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Buffalo Township local services tax increased

| Monday, Oct. 24, 2011

Come Jan. 1, each worker in Buffalo Township will begin to pay a $52 annual local services tax — an increase of more than 70 percent over the current $30 yearly fee.

Anyone who works in Buffalo Township, regardless of place of residence, pays the fee.

It helps pay for township police and fire services.

The increase will generate about $40,000 to $44,000, minus a 1.8 percent cut for the tax collector, supervisors chairman John Haven said.

What's more, the local services tax hike means a general tax increase likely won't even be discussed, Haven said.

"That's the reason we voted for the LST — to take (the burden) off the taxpayers so the taxpayers don't have to pay," Haven said.

Buffalo Township employers collect the fee from workers' pay. Then the money filters through the township's tax collector and to the township.

When Buffalo Township residents work in other municipalities, they pay the fee to that locality, Haven said, and that should work in reverse, too.

Of the $52, which is the state's maximum amount, $47 goes to the township and $5 to the school district.

"Right now, we're taking money from our general account and general funds to give the fire and the police money for their services," Haven said. "That's to include fuel and taking care of the equipment."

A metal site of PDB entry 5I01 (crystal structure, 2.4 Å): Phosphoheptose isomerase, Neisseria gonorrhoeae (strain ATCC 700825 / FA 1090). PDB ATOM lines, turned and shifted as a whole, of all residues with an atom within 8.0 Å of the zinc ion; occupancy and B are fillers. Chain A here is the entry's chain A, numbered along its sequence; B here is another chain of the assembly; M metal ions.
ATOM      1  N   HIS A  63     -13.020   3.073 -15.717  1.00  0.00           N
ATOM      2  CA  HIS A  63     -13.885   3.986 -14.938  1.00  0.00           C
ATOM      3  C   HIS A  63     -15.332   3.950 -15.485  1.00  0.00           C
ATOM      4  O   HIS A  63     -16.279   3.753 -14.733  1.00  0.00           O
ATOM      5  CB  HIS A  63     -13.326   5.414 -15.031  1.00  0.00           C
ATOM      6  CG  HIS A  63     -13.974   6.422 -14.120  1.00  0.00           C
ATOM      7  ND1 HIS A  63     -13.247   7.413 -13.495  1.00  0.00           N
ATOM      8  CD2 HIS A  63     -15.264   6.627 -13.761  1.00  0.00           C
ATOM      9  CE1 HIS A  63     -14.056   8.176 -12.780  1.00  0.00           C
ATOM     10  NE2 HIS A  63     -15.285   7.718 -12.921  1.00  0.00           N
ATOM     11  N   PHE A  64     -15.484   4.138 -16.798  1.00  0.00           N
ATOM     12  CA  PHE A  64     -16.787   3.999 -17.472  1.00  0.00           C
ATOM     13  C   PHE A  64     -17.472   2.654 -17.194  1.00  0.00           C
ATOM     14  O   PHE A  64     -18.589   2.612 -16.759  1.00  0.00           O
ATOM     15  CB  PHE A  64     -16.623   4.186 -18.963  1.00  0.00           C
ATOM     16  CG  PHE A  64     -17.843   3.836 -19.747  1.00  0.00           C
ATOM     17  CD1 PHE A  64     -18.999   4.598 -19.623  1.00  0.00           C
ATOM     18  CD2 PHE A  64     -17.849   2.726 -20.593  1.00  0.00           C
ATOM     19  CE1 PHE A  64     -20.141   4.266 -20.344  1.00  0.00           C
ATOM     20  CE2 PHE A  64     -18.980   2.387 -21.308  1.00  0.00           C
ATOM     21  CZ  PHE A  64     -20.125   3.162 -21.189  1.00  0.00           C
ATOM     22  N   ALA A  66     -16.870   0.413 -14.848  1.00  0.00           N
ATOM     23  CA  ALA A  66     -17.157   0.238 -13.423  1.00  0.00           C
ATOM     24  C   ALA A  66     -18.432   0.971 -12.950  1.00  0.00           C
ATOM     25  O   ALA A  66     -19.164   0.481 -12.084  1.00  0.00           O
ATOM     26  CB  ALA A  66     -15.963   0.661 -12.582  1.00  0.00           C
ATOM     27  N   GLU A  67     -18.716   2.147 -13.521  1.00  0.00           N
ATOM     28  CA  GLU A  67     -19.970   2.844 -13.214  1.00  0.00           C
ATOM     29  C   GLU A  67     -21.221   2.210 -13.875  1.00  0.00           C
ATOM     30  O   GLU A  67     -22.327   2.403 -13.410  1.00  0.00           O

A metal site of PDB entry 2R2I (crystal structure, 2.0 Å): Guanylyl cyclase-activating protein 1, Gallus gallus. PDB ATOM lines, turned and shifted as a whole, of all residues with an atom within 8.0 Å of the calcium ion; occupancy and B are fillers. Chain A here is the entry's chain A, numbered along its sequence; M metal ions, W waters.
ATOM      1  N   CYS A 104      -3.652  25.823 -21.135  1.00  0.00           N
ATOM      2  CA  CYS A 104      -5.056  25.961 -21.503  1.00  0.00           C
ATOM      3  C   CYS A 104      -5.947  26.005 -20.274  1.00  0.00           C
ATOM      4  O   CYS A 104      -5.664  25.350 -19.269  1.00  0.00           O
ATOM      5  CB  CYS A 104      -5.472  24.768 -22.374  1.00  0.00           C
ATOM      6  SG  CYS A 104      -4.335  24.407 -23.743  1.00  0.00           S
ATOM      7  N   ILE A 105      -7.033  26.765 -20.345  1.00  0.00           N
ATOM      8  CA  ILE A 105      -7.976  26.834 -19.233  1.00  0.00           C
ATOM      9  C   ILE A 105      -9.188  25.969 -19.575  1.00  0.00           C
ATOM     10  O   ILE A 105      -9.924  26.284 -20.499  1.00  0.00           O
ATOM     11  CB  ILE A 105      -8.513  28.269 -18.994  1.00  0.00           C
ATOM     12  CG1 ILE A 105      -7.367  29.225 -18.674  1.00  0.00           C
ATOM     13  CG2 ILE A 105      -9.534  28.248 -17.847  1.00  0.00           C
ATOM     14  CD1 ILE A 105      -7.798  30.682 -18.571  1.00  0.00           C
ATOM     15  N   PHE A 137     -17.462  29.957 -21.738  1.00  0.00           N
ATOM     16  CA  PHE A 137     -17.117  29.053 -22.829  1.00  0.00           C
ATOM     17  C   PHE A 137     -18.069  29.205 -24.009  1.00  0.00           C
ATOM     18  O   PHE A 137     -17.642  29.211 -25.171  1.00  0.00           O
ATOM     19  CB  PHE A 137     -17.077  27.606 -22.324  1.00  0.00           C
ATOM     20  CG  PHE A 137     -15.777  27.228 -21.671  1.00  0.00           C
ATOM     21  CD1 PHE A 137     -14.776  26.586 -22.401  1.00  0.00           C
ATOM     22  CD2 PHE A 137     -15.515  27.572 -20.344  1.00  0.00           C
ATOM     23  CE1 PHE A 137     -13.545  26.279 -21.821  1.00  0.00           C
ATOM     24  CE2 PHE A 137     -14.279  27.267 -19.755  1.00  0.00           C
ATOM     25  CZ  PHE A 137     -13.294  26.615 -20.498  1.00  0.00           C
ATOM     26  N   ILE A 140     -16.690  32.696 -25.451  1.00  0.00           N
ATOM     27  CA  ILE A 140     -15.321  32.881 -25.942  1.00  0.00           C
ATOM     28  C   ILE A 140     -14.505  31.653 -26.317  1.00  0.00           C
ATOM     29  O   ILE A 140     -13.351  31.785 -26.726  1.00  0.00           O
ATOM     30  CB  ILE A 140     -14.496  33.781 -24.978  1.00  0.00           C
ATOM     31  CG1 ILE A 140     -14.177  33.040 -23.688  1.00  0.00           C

Supervisors approved the tax last week.

Greg Furer was the lone supervisor to vote against the measure. Supervisor Dan Przybylek was absent from the vote.

"I don't believe in raising ... taxes and, two-fold, I always have been fundamentally opposed to that tax," Furer said. "I've never believed in taxing people for the right to work."

Anyone who earns less than $12,000 yearly is exempt from the tax.

"I think it's a win-win for Buffalo Township," Haven said, "because it's going to help us out by not taking the money from the general fund, and it will help the police and the fire (department)."

Plus, Haven said, the hike is small — only about the cost of a large pizza.

"Two dollars a month, let's be honest," he said. "It's not going to impoverish anybody."

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